Likewise, the cow milk, cow dung, and even urine are used for purification purposes from ancient times till now in Nepal. On this day, the houses are cleaned and are decorated with garlands of Marigold and Gomphrena globose flowers which are also known as Saya Patri and Makhamali flowers in the Nepali language respectively.
After that, in the evening the Goddess of wealth; Laxmi is worshipped by lighting (oil lamps) Diyo or candles on doorways and windows to welcome prosperity and well-being. It is also believed that Goddess Laxmi visits those clean houses which are decorated with more Diyos or candles.
On this day Deusi Bhailo (traditional song) is also played by girls and boys with lights and fireworks which is the main tradition of Tihar. While playing Deusi Bhailo, girls and boys enjoy dancing singing, and visits all the houses in the neighborhood with musical instruments all night giving blessings to houses with prosperity.
In return, the house owner offers fruits, money, and Selroti (made of rice flour and sugar) as a tradition of Nepal. However, Deusi is sung by boys, and Bhailo is sung by girls.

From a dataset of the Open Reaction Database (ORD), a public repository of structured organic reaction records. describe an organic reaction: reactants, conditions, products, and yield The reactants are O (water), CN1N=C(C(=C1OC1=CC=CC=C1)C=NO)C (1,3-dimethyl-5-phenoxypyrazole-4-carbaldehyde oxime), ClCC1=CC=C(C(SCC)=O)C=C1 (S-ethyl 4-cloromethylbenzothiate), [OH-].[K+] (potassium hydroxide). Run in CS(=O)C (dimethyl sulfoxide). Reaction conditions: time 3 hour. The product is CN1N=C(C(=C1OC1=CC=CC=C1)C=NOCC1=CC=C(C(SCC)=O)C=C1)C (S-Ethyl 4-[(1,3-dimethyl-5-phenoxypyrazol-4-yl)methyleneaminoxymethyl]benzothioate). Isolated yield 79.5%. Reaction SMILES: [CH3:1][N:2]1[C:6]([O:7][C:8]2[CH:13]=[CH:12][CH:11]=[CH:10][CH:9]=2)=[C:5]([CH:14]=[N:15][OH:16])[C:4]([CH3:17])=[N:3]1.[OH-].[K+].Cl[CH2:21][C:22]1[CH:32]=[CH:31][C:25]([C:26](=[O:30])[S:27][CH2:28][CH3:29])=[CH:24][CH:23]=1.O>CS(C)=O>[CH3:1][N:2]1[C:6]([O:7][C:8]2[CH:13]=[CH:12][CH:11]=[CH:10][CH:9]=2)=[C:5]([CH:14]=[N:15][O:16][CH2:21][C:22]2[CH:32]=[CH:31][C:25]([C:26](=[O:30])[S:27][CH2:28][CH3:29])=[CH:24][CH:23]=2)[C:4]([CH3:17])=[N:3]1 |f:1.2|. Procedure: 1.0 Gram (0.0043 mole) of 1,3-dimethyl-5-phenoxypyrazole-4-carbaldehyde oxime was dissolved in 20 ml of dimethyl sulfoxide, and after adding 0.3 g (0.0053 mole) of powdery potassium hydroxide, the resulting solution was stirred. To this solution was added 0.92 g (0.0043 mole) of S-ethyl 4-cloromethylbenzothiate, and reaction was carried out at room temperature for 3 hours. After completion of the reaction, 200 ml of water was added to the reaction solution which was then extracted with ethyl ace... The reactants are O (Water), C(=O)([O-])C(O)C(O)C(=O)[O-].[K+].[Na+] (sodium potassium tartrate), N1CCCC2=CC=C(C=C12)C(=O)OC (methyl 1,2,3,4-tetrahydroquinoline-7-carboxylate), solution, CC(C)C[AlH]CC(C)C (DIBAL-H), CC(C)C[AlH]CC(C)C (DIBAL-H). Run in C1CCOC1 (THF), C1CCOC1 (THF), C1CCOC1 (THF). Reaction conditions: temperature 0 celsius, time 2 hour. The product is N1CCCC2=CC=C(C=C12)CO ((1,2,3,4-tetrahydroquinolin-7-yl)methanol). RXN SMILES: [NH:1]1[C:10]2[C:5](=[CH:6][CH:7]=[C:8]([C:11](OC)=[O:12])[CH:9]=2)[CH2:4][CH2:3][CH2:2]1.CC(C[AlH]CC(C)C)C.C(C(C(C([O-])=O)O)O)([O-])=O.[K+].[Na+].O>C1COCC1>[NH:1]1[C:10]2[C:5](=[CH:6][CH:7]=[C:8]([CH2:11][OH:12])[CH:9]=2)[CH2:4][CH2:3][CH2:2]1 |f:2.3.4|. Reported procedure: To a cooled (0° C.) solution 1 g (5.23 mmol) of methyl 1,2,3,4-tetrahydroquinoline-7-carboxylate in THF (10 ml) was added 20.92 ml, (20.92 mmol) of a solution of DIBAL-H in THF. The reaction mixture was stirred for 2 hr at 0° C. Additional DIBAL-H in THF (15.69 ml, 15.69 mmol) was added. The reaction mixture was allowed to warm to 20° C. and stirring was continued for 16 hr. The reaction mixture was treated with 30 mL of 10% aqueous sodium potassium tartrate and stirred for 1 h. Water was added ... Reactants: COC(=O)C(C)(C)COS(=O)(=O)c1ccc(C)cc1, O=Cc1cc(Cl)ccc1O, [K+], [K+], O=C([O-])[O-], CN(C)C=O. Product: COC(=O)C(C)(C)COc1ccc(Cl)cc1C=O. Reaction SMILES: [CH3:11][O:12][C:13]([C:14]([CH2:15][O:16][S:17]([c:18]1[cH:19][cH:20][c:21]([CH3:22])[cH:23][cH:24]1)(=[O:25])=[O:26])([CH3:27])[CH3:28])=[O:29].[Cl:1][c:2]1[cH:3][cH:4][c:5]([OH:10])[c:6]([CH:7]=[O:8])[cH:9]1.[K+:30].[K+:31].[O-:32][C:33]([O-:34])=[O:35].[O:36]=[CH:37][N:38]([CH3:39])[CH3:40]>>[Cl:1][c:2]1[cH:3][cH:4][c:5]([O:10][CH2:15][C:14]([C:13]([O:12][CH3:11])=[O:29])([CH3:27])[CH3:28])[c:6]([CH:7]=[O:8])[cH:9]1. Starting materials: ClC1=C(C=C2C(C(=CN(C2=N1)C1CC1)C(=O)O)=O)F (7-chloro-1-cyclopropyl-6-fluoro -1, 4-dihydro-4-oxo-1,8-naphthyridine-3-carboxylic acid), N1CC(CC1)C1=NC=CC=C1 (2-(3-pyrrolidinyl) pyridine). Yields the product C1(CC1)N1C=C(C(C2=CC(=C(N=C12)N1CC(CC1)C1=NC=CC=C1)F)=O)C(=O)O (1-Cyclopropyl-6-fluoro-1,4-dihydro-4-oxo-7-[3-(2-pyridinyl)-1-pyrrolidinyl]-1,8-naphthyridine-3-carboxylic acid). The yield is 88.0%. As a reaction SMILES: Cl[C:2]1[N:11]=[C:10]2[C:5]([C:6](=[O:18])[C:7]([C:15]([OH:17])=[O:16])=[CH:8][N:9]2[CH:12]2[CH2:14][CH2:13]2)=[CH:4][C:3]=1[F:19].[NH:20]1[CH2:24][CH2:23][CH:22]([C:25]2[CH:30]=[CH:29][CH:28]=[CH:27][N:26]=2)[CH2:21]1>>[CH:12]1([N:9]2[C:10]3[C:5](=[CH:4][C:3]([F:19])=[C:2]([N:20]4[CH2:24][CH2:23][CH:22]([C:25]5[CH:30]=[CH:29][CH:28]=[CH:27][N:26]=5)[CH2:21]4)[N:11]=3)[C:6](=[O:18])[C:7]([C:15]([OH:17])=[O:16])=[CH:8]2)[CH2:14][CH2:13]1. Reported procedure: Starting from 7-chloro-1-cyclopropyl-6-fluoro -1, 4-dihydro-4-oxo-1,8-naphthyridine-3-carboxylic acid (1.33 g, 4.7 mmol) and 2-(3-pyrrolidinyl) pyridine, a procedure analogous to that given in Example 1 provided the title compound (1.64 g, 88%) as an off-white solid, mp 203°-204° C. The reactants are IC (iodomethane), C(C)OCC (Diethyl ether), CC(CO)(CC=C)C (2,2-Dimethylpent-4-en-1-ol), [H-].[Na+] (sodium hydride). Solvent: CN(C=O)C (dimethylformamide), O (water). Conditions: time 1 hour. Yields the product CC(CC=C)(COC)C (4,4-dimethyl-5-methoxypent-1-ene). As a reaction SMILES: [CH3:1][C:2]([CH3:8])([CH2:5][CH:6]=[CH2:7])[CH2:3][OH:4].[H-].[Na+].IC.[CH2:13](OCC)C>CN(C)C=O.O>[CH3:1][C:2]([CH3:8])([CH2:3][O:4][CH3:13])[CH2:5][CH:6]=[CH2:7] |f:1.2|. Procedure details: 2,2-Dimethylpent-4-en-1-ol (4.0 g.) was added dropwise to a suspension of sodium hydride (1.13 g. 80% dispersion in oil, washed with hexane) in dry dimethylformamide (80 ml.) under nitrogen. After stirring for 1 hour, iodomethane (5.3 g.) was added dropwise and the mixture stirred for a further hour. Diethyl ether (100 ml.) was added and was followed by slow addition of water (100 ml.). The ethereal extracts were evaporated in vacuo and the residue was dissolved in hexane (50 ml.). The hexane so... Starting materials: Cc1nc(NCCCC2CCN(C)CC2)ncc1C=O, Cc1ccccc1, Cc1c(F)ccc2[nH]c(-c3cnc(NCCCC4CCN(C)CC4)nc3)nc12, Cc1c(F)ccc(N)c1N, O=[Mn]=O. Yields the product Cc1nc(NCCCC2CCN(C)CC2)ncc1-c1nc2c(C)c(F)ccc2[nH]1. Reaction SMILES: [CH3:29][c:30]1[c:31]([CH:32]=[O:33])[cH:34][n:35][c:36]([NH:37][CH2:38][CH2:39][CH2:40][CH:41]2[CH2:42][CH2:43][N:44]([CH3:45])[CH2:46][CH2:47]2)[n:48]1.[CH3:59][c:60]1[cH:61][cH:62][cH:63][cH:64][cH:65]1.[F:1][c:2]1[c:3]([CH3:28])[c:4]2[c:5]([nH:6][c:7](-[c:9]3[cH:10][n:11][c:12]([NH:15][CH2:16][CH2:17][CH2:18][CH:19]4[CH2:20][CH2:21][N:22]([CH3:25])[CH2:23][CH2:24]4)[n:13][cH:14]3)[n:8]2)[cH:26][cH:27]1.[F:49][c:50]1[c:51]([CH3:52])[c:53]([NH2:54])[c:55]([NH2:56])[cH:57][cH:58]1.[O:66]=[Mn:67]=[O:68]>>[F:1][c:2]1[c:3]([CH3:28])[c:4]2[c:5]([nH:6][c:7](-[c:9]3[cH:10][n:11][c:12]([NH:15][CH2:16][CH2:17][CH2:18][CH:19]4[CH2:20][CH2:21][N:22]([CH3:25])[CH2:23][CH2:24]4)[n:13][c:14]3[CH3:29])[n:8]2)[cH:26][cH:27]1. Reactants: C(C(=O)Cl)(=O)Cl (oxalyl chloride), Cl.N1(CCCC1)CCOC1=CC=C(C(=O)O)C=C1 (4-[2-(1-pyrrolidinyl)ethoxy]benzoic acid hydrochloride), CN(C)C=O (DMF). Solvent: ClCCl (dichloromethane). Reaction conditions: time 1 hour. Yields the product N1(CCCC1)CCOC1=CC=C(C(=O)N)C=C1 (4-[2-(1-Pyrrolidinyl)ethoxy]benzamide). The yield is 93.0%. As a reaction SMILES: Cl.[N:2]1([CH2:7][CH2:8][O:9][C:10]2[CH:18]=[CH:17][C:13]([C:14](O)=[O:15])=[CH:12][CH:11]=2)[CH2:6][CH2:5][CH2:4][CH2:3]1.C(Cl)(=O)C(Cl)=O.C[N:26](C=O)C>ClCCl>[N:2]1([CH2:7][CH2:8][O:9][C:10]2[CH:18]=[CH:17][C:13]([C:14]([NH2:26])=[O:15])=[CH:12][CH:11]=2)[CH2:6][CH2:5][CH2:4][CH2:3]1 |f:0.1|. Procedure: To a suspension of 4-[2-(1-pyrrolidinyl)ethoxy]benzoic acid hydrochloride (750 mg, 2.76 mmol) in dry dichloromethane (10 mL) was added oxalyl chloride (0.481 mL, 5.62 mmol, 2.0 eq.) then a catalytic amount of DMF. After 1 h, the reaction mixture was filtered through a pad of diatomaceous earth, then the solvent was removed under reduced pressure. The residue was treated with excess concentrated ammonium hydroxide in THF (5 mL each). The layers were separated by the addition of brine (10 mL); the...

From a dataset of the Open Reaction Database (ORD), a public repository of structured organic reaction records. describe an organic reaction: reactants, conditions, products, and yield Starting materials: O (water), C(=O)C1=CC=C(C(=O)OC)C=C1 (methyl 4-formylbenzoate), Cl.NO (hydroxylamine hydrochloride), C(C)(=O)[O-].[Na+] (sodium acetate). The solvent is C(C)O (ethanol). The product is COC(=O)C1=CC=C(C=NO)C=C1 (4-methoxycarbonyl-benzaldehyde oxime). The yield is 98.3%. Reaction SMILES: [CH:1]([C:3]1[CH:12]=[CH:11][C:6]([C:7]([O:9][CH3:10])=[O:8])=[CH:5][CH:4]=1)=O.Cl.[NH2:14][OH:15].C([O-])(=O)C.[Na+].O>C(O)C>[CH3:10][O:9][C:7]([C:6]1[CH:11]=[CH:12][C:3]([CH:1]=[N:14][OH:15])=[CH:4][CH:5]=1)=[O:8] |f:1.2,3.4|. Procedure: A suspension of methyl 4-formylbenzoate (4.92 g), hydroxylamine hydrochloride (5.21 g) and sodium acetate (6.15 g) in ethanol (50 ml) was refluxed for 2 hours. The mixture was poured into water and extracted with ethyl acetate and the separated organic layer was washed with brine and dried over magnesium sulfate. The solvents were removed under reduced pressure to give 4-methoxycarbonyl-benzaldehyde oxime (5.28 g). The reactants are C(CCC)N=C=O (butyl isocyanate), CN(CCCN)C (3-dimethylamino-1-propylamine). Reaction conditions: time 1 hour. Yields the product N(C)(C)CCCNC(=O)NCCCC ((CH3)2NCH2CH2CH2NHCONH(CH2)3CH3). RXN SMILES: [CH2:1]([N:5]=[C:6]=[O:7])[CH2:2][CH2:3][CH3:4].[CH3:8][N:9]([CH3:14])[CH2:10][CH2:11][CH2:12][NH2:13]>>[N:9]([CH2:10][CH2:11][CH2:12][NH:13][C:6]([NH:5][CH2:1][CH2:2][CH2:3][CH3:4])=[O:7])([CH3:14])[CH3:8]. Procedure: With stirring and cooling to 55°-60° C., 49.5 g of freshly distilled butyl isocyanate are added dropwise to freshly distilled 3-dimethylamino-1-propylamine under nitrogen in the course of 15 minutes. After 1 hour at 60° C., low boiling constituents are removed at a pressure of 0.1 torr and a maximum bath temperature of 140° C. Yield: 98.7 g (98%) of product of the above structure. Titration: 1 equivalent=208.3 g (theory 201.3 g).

Deusire word is made of two words “Deu” which means to give and “Sire” is the Sanskrit word for the “head”. However, the origin of tradition Deusi Bhailo is not clear yet. But it is believed that the song sang while playing Deusi-Bhailo indicates that it is related to King Mahabali. On the basis of this Deusire, it means to offer one’s head for the great cause.
History of Deusi-Bhailo traditional song:
As claimed by Puranas, King Bali offered his own head to Vamana who is known as the fifth incarnation of Lord Vishnu.
The tales start when King Bali was performing the Ashwamedha Yajna (devotion, worships, and offering) which would make him immortal. Therefore, when Vamana (disguise of Lord Vishnu) asked Bali for land that would equal three long steps he takes, King Bali accepted it. But Vamana covered the whole universe with two steps and asked King Bali where he should place his third step. Therefore to honor his words to give Vamana what he asked, King Bali offered his own head. This day was in the month of Kartik.
Similarly, after seeing his devotion to Lord Vishnu, he then blessed him and raised him to the supreme position in heaven. So, based on this tale there is a belief that if one donates something in this month it will do good to the donator and that is why people donate foods, money etc in desi-Bhailo.